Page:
Written by a prominent African-American OB/GYN and a highly respected journalist, Blessed Health is a personal health and spirituality guide for every stage of a black woman's life. Included here is important information on:

How your body works, and what can be done to prevent or help solve common health problems, including pelvic infections and fibroid tumors

How to find a doctor that ministers to your physical and emotional needs

How to successfully cope with illness, from a faith perspective

How spiritual wisdom and prayer can decrease the harmful effects of stress

How best to take care of your breasts and reproductive organs, and decrease your risk of heart disease, diabetes, obesity, and cancer

and much, much more, including the latest on managing menopause.

Blessed Health: The African-American Woman's Guide to Physical and Spiritual Well-being
Blessed Health: The African-American Woman's Guide to Physical and Spiritual Well-being

Review

"Life changing...provides solid information that could, literally, save your life. Blessed Health should be read by every African-American woman!" -- Large Print Reviews

A blueprint for a better you, Blessed Health combines medical information and spiritual advice every sister needs to know. -- Heart & Soul Magazine, April, 2003

Blessed Health educates women about their bodies, provides practical advice choosing a doctor; encourages women to be proactive seeking treatment. -- Black Issues Book Review, Jan.-Feb. 2003

Blessed Health is chicken soup for the body and soul. -- The Village Voice, March 12-18, 2003

Blessed Health is the perfect book to help women find a balance between spiritual and physical health. -- Blackbookcentral.com, Spring 2003

Great information on everything from pregnancy, disease and menopause. Great way towards better health. Great addition to your library. -- Rolling Out Newspaper, March 20, 2003

Inspiring book. After reading, you too will start taking better care of yourself! -- Family Circle Magazine, From The Editor, March 4, 2003

McCloud and Ebron encourage women to put themselves first. -- Essence Magazine, February 2003

The medical and spiritual information applies to women of all races, since medicine is a universal language. -- Roswell Neighbor, February 12, 2003

 

Mid-Life Health and Wellness

From Library Journal

Written by an assistant surgeon general of the United States and a clinical psychologist, respectively, Prime Time is a wellness book aimed at African American women over the age of 40, covering issues such as heart disease, diabetes, menopause, and depression. The usual prescriptions of diet, exercise, and stress reduction are included, but each focuses on the medical and emotional needs of older black women in particular. Statistics dealing specifically with this group are used when available, and the authors do a good job of identifying certain diseases that may be more significant for African American women than for the general population. The authors intersperse their medical advice with personal stories about quitting smoking and dealing with the death of loved ones. This guide is similar to other books like Body & Soul: The Black Women's Guide to Physical Health and Emotional Well-Being (HarperPerennial, 1994) and The Black Women's Health Book (Seal, 1990) except that it focuses on older women. Affordable, comprehensive, and focused on a very specific population, this is recommended for public and consumer health libraries. Elizabeth Williams, Fresno City Coll. Lib., CA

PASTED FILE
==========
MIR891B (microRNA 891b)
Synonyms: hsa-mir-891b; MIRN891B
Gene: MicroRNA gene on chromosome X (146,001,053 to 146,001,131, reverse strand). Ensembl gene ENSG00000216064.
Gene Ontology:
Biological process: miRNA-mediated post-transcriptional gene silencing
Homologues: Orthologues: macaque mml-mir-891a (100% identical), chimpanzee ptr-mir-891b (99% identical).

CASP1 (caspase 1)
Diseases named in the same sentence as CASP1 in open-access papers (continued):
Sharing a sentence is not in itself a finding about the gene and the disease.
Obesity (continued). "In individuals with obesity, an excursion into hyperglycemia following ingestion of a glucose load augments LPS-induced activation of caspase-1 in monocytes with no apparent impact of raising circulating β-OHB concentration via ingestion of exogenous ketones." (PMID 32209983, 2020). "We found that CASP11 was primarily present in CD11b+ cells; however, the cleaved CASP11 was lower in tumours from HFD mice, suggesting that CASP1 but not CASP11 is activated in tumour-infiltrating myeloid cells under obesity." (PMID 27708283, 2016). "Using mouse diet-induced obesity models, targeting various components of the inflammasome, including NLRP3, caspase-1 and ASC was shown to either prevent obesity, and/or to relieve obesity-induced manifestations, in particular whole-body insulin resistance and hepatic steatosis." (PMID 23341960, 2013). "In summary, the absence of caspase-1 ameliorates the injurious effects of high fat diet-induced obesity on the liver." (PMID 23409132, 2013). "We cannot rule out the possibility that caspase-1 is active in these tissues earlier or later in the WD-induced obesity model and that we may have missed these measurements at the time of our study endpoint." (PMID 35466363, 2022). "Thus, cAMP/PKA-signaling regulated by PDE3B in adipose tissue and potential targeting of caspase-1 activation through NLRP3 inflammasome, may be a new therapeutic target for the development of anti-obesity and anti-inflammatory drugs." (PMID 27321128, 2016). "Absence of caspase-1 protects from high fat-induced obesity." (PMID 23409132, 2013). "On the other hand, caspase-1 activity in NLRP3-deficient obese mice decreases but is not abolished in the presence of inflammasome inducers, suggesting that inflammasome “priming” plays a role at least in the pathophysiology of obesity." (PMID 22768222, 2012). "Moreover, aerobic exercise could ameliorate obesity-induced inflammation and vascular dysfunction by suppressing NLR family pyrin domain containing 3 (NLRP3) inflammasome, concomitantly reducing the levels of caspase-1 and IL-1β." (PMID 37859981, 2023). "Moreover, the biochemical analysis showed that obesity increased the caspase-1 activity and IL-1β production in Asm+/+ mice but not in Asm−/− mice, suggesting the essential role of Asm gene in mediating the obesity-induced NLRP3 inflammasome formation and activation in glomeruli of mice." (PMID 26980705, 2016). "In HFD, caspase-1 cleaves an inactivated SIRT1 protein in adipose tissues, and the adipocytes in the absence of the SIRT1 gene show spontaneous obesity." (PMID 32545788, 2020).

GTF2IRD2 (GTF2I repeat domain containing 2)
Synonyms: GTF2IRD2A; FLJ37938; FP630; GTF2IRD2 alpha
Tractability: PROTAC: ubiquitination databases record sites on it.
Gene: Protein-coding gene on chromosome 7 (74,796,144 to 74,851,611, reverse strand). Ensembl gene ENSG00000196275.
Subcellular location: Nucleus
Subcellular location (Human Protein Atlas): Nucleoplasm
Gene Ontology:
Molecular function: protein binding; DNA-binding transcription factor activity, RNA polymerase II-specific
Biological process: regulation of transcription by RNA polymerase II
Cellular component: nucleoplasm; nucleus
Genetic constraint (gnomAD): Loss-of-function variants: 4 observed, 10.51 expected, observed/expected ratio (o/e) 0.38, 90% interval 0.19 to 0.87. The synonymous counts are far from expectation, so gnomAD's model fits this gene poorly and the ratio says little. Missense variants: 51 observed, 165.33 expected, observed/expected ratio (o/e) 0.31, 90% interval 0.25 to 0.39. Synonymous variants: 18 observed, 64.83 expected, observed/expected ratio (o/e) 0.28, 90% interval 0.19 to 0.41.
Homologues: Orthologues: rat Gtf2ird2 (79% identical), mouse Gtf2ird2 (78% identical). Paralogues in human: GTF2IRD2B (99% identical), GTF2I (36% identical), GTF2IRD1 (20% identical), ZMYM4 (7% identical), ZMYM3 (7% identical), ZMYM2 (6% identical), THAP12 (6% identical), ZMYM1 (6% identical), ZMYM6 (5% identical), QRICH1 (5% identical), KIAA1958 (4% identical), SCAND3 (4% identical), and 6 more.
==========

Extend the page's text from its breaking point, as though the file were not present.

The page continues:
Copyright 2001 Reed Business Information, Inc.

© 2009 SunnyDaze LM

What do you think about famous hats like Aretha Franklin's hat?

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    • CoeGurl profile image

      CoeGurl 5 years ago from USA

      I love to see women wear hats to church. These pretty hats bring an air of respect to a church service.

    • CoeGurl profile image

      CoeGurl 5 years ago from USA

      I love to see women wear hats to church. These pretty hats bring an air of respect to a church service.

    • profile image

      KSara 6 years ago

      I absolutely love hats! I have always kept up with the latest trends in hat fashions and have been a hat maker for the past 2 years as a side hobby. If anyone is interested in actually learning how to make their own hats from scratch, I highly recommend this site: http://www.dawnapproaches.com/millinery.html . They carry a carry a collection of 17 vintage how to hatmaking books on a dvd-rom. I ordered one and got it in a few days and it has been one of the best hatmaking tools I have invested in. Highly recommend it!